There are some years that shift the cultural landscape more than others and 1969 was a one of them.
Quentin Tarantino’s new film “Once Upon A Time in…Hollywood,” which is set in 1969, explores what was happening in the creative scene 50 years ago.
In the movie, Margot Robbie portrays the late actress Sharon Tate, who was murdered, along with her unborn child and six others, by Charles Manson’s followers. The tragedy set off an ongoing fascination with Hollywood true crime, but several other events happened in 1969 that still reverberate to this day.
Here are a few:
The Beatles last live performance
The British band which stormed the world and resulted in mania gave their final live performance on the roof of the Apple building in London, England.
The surprise rooftop performance lasted for 42 minutes and marked the last time that John Lennon, Paul McCartney, George Harrison and Ringo Starr would all publicly perform together.
These days only McCartney and Starr are still around (Lennon was fatally shot by Mark David Chapman in 1980, and Harrison died after a battle with lung cancer in 2001).
It was recently announced that McCartney, 77, will be working on his first stage musical, an adaptation of the iconic Christmas film, “It’s a Wonderful Life.”
Mister Rogers goes to Washington, DC
Fred Rogers, known to millions as Mister Rogers from “Mister Rogers’ Neighborhood,” testified before Congress to try and stop then President Richard Nixon from slashing funding for public media.
The beloved TV star offered a moving speech in which he explained what he tried to accomplish with his show.
“I end the program by saying, ‘You’ve made this day a special day, by just your being you. There’s no person in the whole world like you, and I like you, just the way you are.'” he said. “And I feel that if we in public television can only make it clear that feelings are mentionable and manageable, we will have done a great service for mental health.”
Sen. John O. Pastore, then chairman of the Senate Subcommittee on Communication, was touched and both National Public Radio (NPR) and the Pubic Broadcasting Service (PBS) remain integral parts of the media landscape today.
Rogers, who died of cancer in 2003, is the subject of the forthcoming film “A Beautiful Day in the Neighborhood” in which Tom Hanks portrays Mr. Rogers.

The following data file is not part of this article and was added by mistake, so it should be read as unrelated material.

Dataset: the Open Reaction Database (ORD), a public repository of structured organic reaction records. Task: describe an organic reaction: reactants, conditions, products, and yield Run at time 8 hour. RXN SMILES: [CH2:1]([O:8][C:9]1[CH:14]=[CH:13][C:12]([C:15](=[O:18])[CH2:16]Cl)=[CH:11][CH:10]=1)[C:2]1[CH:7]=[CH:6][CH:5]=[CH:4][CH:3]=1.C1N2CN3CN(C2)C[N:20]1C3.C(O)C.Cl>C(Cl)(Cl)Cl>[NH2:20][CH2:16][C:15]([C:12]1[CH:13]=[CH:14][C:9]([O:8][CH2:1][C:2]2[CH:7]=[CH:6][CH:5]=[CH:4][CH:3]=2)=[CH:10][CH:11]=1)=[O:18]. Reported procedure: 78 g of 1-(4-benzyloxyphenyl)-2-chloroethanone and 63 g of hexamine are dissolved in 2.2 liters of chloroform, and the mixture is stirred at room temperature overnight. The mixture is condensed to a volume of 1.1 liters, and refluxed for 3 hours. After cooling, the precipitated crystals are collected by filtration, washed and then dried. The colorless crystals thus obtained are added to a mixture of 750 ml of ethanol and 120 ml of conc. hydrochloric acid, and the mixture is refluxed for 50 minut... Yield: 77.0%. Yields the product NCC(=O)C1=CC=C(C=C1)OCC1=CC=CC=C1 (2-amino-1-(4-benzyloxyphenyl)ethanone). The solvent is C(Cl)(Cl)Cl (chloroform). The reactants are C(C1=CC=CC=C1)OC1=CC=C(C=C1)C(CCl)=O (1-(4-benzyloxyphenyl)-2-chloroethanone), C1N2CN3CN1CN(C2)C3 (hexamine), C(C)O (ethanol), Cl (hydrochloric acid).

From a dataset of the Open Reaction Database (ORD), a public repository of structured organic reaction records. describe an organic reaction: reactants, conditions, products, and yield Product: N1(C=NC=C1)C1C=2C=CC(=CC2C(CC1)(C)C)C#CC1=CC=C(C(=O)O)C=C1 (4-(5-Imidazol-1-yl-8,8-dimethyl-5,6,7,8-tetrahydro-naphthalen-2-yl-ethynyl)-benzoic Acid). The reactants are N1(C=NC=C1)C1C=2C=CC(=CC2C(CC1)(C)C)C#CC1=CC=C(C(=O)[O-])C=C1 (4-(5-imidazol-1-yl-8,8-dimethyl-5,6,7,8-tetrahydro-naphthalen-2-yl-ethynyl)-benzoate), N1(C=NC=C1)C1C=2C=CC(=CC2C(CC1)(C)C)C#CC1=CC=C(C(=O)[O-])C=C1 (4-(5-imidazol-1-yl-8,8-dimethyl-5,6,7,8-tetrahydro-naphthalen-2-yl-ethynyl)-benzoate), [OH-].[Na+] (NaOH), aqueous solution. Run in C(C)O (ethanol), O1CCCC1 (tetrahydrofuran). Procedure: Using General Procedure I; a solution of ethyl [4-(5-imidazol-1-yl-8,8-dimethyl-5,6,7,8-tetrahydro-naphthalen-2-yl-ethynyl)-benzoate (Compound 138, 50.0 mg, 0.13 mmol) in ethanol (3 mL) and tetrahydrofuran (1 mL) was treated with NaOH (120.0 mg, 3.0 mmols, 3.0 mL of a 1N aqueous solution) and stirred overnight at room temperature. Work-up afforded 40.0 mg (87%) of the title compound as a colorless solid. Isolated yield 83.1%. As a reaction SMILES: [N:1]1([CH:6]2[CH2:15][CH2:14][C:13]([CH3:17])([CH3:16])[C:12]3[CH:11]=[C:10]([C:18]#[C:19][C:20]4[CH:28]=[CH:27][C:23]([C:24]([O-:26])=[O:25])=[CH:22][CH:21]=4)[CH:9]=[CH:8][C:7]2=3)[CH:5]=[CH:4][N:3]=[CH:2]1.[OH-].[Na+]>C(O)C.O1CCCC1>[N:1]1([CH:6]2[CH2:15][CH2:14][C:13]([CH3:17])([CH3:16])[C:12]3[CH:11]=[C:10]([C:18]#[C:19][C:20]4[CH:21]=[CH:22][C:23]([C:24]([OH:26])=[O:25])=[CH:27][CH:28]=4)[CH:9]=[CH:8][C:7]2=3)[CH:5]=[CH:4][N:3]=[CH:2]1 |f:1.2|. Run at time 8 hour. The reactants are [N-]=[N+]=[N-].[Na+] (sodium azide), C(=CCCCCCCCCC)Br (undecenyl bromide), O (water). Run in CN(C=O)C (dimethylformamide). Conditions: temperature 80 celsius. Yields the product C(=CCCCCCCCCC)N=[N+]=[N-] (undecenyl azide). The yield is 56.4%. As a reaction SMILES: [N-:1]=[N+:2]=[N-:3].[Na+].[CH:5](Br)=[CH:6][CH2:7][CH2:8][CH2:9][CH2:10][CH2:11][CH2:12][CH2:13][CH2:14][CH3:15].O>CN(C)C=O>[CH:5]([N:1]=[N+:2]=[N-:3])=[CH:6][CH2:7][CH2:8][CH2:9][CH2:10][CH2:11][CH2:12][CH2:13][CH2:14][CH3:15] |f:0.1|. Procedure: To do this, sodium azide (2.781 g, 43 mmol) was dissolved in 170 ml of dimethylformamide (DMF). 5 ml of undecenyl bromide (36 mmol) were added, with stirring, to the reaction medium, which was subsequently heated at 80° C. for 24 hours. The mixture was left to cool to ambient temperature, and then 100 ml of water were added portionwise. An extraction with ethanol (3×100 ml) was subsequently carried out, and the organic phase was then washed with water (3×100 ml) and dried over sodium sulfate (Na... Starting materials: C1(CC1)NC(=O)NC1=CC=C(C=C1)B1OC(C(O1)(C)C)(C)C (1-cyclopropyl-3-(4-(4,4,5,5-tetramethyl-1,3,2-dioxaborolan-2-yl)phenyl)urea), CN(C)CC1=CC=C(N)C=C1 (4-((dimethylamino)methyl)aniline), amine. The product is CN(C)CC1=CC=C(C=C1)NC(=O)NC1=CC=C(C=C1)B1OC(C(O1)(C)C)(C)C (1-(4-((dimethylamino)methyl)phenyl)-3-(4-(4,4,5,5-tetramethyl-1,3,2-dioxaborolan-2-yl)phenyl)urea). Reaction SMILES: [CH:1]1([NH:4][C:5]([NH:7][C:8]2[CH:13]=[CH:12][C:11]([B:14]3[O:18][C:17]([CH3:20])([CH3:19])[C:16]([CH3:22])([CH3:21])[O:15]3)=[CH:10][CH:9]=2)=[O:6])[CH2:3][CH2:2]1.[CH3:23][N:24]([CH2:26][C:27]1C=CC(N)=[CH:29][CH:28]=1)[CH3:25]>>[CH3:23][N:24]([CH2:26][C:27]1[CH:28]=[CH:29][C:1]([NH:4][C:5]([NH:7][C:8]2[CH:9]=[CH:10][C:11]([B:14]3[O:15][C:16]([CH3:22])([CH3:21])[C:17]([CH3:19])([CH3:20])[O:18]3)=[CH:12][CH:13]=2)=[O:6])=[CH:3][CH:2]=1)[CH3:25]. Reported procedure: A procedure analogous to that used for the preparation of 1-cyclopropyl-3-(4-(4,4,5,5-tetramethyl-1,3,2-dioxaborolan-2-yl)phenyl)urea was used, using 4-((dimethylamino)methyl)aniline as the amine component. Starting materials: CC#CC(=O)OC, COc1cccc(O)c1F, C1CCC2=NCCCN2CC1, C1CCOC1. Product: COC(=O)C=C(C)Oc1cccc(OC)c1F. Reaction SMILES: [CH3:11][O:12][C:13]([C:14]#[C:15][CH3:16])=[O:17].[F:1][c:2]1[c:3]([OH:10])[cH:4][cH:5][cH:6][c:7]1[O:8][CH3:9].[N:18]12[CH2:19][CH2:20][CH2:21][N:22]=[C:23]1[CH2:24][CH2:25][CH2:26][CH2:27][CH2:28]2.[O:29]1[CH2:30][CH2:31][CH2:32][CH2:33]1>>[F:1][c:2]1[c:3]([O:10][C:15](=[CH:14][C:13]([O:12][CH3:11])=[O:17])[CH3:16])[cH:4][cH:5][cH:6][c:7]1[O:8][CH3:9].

‘Sesame Street’ premieres
Speaking of PBS, Big Bird and the gang made their premiere in 1969, and children’s television has not been the same since.
The show’s mix of live sketch comedy, puppets and animation to teach children was both revolutionary and a hit.
The Kennedy Center recently announced that the program will be among its group of 2019 honorees.
Gay rights milestone
The Stonewall uprising in New York City during the summer of 1969 shifted the fight for LGBTQ rights.
World Pride was held in New York City this year and celebrated the anniversary of the pivotal, historical event.
‘The Godfather’ begins
The novel by Mario Puzo was first published in March 1969 and led to the iconic 1972 film of the same name.
Centered around the tale of the fictional Corleone crime family, the book, like the movie, was the first in a series.
The book sequels continued even after Puzo’s death from heart failure in 1999.
“The Godfather” inspired other mob movies, including “Goodfellas” and “Once Upon A Time in America,” as well as TV shows like “The Sopranos.”
Held between August 15 to 18, this outdoor concert attracted hundreds of thousands to a dairy farm in upstate New York and set the lineup bar for all music festivals that have followed.
More than 30 acts performed during the weekend, billed as “three days of peace and music,” in the midst of the Vietnam War.
Woodstock became one of the symbols of counterculture and strife at the time.
Not much has changed it seems.
Attempts to mark the 50th anniversary with a tribute concert titled Woodstock 50 have met multiple roadblocks, including the loss of a planned venue and investors.